It is an obsolete, fast technical image, whose expiration date matters because it is on the air, because it takes the images to distant places and brings users to a common area and inserts the broadcast of images as an extra element among so many elements of the interface, efficient as long as it enables connectivity. The question that follows this entire discussion is: what kind of space is this? Foucault (1984) may help us formulate, even in provisional terms, this answer when he argues that every age invents its heterotopias and that, in order to understand our time, we must understand the spaces it creates. In the article Of other spaces, Foucault (1984) warned that belonged to modernity the idea of accumulating everything, of constituting a kind of general file, due to the desire of gathering all the moments, all ages, all shapes, all tastes; of constituting a place of all moments that was outside time and inaccessible to its bite; the idea of a sort of perpetual accumulation of time. Libraries and museums, characteristic of 19th-century Western culture, arose in that direction. The author calls these collections heterotopias and says they happen at the same time that others, related, rather, to time in its most shallow, most precarious, most transitory aspect; second, for example, the party mode, such as fairs, on the outskirts of cities, which once or twice a year fill up booths, showcases, wrestlers, snake-women, fortune-tellers. Both heterotopias, however, would be related because, in them, real time is abolished, but also regained: the entire history of humankind dating back to its origins like a kind of great immediate knowledge. Justin TV and live broadcast platforms in general with their chat rooms and live broadcast resemble the second kind of heterotopia cited by the author. Fleeting spaces in which a given situation that is broadcast in the audiovisual space intensely brings together, for a shorter or longer period of time, a group of very distinct users, whose connection is intense and goes beyond the boundaries of the platform, but is also completely perishable and is only valuable as long as it is happening. Connectivity, a central value of Justin TV and probably of our times, happens on the interface and not exclusively in the transmission or exclusively in the chat room, main frames that give senses to the platform. Justin TV declares the televisioness of each and any scene, of each and any action or lack thereof and its rapid obsolescence. Everything that did not and still does not fit on TV–although those limits are being stretched–could find its space on the platform. The only requirement is that the user be logged on. Being logged on in Justin is creating a time of connection and connecting in video and chat screens that enable direct interference in the broadcast.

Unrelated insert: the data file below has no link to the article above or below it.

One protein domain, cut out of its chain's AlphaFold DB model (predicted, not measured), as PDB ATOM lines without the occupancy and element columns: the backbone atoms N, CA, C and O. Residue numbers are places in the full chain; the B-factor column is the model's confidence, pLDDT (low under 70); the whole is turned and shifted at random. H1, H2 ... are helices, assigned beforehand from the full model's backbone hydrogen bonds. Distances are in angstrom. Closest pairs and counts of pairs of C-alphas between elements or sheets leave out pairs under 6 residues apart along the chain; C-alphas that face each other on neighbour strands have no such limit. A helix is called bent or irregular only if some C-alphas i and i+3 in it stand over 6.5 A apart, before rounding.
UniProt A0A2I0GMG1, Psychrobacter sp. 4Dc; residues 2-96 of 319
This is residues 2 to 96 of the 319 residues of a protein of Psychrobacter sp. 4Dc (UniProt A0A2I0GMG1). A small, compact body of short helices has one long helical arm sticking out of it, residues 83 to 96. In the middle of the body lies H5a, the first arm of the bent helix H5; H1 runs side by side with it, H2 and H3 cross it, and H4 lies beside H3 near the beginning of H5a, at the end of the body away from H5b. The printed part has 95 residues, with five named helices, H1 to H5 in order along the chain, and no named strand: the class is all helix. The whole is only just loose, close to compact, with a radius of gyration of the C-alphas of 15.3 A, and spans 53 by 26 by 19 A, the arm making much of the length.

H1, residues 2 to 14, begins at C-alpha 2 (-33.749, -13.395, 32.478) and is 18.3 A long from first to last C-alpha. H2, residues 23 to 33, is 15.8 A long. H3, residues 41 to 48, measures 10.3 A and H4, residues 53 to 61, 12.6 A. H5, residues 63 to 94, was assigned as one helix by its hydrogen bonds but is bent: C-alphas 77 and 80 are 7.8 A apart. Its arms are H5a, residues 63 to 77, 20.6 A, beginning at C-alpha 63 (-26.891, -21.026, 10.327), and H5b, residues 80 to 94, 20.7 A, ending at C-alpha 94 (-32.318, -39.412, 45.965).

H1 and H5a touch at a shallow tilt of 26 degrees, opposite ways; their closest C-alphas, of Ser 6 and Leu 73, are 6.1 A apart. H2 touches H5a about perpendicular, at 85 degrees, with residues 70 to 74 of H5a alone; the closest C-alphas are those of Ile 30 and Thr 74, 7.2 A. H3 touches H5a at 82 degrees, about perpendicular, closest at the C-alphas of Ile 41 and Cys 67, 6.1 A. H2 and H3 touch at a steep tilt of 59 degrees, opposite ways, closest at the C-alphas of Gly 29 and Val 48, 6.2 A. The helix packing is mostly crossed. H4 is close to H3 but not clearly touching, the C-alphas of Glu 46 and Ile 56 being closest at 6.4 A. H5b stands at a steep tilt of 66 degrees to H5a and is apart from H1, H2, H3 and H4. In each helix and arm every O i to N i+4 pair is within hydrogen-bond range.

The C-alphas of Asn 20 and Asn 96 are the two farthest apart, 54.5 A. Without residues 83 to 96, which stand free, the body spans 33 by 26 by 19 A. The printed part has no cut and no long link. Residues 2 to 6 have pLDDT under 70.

Audiovisual connectivity seems to be the way Justin TV invents its heterotopia. This heterotopia for which there are so many media and non-media devices and platforms seem to point, in this interim stage of the technique, to an audio visualization of culture, a trend increasingly present in contemporary times.